insurance to part-timers working 20 hours per week, a lot of them were
 suddenly cut back to 19 hours per week. The Living Wage Campaign suggested
 independent monitoring to protect workers against such cutbacks; Harvard
 refused. The suggestion that the benefit eligibility threshold should be
 lowered to a level that would make it simply impractical for such cutbacks
 in hours to occur has similarly been met with little consideration. 

 Occupation      Current Starting Wage   Occupation      Current Starting Wage
 Parking Service Attendants      $8.50   Cashier (Campus Restaurants)    $8.30
 Guards  $8.50   Lead (Campus Restaurants)       $8.80
 Museum Attendants       $8.50   Full-Time Custodian     $9.65
 Short-Order Cook        $8.80   Part-Time Assistant Crew Chief  $9.85
 Counter (Campus Restaurants)    $8.05   Part-Time Custodian     $9.40

 The Administration claims: "Health benefits were made available to all
 employees of the University who work at least two days a week as of Jan. 

  Harvard University does not allow its casual employees (including those
 working in data entry, as mailroom assistants, shuttle-van drivers,
 telephone operators and over 50 other occupational categories) to work more
 than 16 hours per week, thereby precluding them from receiving health

 The Administration claims: "Harvard's education and training 
 program, the
 Harvard Bridge to Learning and Literacy, is one of the most innovative and
 generous employer-based education programs in the nation. It provides
 courses to entry level workers in English-as-a-second-language, basic
 literacy, GED, and computer literacy."

  The Living Wage Campaign fully endorses the Harvard Bridge to Learning
 and Literacy 
 program. However, it is also no substitute for the implementation 
 of a
 'living wage' for employees at Harvard. No amount of ESL training or
 computer literacy will eliminate the 'poverty wages' that are currently
 being paid to at least 1,179 workers at Harvard. We urge the University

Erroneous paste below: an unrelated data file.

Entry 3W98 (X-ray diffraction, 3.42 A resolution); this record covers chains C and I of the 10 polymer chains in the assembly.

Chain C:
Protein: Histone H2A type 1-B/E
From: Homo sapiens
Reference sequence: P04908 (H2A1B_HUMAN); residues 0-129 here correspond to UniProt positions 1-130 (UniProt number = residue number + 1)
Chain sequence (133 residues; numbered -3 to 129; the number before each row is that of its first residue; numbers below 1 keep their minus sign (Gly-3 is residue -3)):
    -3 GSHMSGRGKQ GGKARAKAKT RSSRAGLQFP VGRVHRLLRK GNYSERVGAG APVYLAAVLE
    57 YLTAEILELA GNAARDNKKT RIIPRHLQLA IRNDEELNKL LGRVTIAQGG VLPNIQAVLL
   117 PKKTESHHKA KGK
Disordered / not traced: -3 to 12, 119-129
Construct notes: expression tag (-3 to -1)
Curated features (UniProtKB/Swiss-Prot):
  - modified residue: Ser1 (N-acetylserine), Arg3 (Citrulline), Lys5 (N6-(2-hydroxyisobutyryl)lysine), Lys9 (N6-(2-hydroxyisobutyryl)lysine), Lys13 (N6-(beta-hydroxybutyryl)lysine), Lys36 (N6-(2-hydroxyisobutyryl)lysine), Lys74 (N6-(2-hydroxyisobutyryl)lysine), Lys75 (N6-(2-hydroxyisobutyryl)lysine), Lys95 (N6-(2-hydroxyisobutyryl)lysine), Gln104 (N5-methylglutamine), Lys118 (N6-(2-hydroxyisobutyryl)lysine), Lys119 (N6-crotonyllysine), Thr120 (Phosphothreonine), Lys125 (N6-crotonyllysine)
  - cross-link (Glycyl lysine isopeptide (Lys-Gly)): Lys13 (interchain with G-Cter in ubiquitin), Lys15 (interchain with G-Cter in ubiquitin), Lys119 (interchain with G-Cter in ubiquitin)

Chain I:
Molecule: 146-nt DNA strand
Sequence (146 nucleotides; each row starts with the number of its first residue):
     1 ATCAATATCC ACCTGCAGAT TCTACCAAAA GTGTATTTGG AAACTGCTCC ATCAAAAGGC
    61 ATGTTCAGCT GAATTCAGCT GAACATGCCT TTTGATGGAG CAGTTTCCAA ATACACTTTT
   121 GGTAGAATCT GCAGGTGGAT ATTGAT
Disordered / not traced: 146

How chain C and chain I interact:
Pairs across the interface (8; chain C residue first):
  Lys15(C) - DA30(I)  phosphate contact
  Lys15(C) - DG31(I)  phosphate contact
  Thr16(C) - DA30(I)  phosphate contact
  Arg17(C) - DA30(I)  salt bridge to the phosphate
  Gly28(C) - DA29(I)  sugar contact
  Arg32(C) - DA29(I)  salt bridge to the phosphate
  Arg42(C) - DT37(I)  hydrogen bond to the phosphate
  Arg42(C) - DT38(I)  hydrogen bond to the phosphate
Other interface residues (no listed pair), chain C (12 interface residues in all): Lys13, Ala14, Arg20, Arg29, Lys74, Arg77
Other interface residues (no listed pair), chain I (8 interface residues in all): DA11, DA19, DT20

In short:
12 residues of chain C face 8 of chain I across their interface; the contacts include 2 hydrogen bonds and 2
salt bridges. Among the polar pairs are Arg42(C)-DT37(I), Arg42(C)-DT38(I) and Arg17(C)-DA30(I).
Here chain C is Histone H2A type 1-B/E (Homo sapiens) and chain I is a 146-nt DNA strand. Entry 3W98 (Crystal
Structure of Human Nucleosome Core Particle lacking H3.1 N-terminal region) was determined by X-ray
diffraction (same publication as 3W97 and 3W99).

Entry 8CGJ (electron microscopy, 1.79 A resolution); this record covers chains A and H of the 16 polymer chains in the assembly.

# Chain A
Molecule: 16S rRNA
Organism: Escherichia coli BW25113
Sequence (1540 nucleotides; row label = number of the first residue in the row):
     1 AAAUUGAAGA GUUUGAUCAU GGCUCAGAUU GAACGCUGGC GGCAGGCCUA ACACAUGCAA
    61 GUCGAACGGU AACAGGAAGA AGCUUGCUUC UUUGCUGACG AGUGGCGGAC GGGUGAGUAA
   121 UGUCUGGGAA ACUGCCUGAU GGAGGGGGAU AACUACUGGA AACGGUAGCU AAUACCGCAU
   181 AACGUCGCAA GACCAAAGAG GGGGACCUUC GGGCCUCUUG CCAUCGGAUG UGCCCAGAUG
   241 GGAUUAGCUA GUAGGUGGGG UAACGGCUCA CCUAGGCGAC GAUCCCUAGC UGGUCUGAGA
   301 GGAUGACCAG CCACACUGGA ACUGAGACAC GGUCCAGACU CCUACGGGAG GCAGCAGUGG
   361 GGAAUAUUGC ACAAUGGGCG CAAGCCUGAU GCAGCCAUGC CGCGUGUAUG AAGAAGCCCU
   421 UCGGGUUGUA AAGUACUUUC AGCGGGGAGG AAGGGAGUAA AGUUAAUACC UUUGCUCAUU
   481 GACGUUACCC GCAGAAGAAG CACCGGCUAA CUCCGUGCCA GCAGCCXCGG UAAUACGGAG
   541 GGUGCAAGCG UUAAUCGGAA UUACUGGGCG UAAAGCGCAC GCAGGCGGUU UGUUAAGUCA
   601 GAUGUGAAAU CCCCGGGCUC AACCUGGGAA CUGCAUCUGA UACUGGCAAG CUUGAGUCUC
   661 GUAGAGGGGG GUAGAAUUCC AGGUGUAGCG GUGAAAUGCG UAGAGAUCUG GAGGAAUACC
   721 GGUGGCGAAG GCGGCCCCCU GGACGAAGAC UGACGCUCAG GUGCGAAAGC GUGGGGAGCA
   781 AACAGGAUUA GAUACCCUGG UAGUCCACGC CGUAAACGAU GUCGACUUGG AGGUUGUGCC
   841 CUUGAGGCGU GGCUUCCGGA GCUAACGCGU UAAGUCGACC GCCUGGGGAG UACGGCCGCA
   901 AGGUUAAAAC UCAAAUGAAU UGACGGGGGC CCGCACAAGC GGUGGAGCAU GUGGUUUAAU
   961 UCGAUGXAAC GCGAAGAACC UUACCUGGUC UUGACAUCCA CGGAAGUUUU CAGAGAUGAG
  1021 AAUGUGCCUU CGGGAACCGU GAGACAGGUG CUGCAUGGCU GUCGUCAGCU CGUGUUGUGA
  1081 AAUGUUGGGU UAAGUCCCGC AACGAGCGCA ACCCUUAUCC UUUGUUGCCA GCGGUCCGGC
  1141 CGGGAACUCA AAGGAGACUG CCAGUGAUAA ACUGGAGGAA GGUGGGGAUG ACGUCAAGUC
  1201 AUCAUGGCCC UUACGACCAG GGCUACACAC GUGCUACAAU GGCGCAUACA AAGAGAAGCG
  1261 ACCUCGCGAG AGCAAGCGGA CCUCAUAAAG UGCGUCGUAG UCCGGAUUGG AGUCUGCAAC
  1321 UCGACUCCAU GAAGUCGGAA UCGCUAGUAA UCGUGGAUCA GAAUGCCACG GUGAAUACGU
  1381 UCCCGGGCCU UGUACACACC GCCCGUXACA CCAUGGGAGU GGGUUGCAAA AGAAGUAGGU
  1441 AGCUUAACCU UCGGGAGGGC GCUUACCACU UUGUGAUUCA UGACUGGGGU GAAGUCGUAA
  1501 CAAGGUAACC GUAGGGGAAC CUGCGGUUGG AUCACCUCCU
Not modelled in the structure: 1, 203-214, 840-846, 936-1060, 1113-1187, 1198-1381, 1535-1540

continue with its 'Bridge' program, but to also implement a 'living wage'
 at Harvard. 
 The Administration claims: "President Rudenstine and Provost 
 Fineberg have
 open office hours on a regular basis in which they meet with any student
 wishing to consult them on any subject. They have met repeatedly with
 student advocates of the Living Wage during office hours, during visits 
 Houses, and at meetings specifically scheduled to issues relating to
 employment practices at Harvard."

  As recently as one week prior to the commencement of the sit-in, during
 President Rudenstine's 
 last office hours, President Rudenstine informed 
 members of the PSLM that
 the 'living wage' issue would not be reopened. 

 The Harvard University 
 administration has attempted to discredit the
 'living wage campaign' by challenging the stated facts of low-wage
 employment at Harvard. In doing so, the administration has tried to move
 the debate away from whether or not Harvard should implement a 'living
 wage' towards whether or not the 'living wage campaign' is credible.
 However, the move to debate facts is itself evasive. Why, for example,
 should Harvard's decision to implement a 'living wage' depend upon whether
 there are 400 or 1200 workers earning below $10.25 per hour in wages? This
 document establishes the basic facts of employment in Harvard, citing
 almost exclusively administration sources. Hopefully, there will be no more
 dispute over facts. Maybe we can now move back to the real question that
 the University has attempted to conceal:


 Thanks for your support, 

 The Harvard Living Wage Campaign